Heading into GDC this year, a debate almost as old as videogames themselves was once again dragged into the spotlight: do videogames cause violence in real life? In the aftermath of the recent shooting at Stoneman Douglas High School in Parkland, Florida, that claimed the lives of 17 students, fingers have been pointing wildly in all directions in search of a cause, reigniting the discussion around the potential social harm of consuming violent entertainment. What are our responsibilities as creators? If we choose to use violence as a narrative device, does it serve a purpose? Must it serve a purpose? How do we negotiate the reality of our impact? These are questions we must ask as society continues to deal with the implications of mass media. With this in mind, I approached the creative director of the Wolfenstein series Jens Matthies to talk about violence in videogames—including the recent appearance of Wolfenstein II on Not-My-President Trump’s shit list. Here’s what he had to say.
Paste: Recently I wrote that Wolfenstein is somewhat a contradiction in that it asks us to value human life enough to understand that Nazis are an acceptable target for violence, but also be desensitized enough to depictions of human suffering to enjoy committing acts of violence in the game. With that in mind, do you ever feel that the message of Wolfenstein is lost on your audience?
Jens Matthies: When it comes to our philosophy in making the game, we layer in a lot of depth that’s not obvious from just a cursory overview. At the surface level, the game is just this crazy action romp, over the top, and for me at least, that’s a really fun time in terms of a game. But then, inside of that is also a ton of stuff that is a lot more intimate and a lot more personal and at least to us feels very meaningful. But that doesn’t mean you have to engage at that level. You could just engage at the action role level, if you want. We’re not in the business of judging our players. You can engage to the level you feel that you’re interested in. I think there is such a juxtaposition, as you mentioned, that the game is anti-Nazi.
Paste: So even if you’re not judging the player, on some level you’ve somewhat stated a moral conviction in that, the Nazis are the bad guys and they are an acceptable target.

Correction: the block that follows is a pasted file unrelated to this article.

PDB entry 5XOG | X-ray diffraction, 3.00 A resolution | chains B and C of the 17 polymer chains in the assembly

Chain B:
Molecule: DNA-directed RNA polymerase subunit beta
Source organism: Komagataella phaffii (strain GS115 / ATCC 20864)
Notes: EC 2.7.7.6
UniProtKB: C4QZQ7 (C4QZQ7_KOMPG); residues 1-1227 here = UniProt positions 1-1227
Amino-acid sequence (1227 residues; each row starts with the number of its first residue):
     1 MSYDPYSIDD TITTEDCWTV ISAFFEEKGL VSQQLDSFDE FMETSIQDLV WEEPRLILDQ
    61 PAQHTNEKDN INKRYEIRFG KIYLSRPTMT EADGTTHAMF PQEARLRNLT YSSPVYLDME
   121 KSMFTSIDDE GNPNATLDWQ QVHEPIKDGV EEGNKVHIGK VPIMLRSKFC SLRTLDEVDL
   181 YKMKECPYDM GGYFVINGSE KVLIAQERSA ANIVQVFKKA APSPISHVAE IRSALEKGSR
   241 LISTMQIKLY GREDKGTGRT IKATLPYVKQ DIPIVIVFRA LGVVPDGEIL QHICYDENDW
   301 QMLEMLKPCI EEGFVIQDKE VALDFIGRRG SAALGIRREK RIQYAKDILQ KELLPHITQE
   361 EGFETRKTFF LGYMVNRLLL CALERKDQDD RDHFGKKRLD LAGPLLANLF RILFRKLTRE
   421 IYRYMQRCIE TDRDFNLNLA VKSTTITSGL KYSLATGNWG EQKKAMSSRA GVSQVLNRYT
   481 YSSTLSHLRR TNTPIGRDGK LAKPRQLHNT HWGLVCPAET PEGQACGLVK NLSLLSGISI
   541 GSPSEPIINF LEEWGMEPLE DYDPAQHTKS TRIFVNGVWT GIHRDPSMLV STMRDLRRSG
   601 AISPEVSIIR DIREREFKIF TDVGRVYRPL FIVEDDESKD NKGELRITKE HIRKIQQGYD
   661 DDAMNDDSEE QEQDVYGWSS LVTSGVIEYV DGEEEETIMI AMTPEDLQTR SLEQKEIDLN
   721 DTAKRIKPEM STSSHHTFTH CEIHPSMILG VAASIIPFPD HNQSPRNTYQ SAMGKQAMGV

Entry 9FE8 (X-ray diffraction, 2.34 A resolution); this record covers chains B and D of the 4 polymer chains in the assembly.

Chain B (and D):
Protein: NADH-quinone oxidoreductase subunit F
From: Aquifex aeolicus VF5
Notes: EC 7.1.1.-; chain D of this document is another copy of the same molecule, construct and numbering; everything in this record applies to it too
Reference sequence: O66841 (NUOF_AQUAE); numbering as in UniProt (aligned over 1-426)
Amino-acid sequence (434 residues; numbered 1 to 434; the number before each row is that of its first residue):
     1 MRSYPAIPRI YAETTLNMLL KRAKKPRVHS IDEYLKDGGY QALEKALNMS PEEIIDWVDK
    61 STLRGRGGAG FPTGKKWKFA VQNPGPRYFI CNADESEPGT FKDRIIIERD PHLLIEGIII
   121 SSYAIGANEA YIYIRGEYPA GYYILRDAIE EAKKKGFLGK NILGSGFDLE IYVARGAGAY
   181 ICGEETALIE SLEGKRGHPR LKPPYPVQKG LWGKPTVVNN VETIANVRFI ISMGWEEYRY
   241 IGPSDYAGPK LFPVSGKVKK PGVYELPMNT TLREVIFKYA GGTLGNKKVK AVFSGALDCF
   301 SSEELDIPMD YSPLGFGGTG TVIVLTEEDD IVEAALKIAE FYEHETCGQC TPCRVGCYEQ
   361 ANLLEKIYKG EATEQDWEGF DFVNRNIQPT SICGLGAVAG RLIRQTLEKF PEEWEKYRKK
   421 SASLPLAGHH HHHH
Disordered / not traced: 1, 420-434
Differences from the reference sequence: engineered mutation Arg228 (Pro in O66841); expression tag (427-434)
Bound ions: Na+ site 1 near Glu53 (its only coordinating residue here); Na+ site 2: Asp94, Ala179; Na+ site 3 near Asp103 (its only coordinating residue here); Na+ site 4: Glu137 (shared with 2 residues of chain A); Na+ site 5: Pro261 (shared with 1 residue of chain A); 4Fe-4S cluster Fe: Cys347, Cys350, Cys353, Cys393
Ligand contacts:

Matthies: Right, and that is the deeper problem of… I think that’s very core to the human experience. Because we live in this incredibly strange state that, [ourselves] and the people we care about are incredibly vulnerable in the world. For example my mother could walk into traffic tomorrow and actually die a really painful death. That’s in the possibility space for being human. But it doesn’t feel like it should be. It’s incredibly weird that that’s the case. And if you read about the atrocities that people have suffered historically and in present day, it’s mind boggling. It doesn’t feel like it’s something that belongs in the world. And still, if you are faced with this kind of threat and you’re actually in a state [with real government] oppression, like they’re murdering people, you need to sort of try and do something about that and you have to engage them in this sort of inhumaneness. And I saw this movie, on the plane, The Death of Stalin. Fantastic movie. It’s these kinds of atrocities that are like… so it’s some guy here, he has a death list from Stalin. Here are all the people you need to kill. He has a death squad, he says here’s the list, shoot the wife first but make sure the target sees it. So like, that actually happened. Maybe not exactly how it was like in the movie, but that kind of thing has happened and it happens all the time. To me, that’s a source of fascination. How can we be in this state where on the one hand we have this possibility space of being really civilized and engaged and having a really human experience together and at the same time we’re facing this endless brutality? And I think when push comes to shove and you’re really in that conflict then you have to navigate that space. And I think that’s a big part of what the game is about.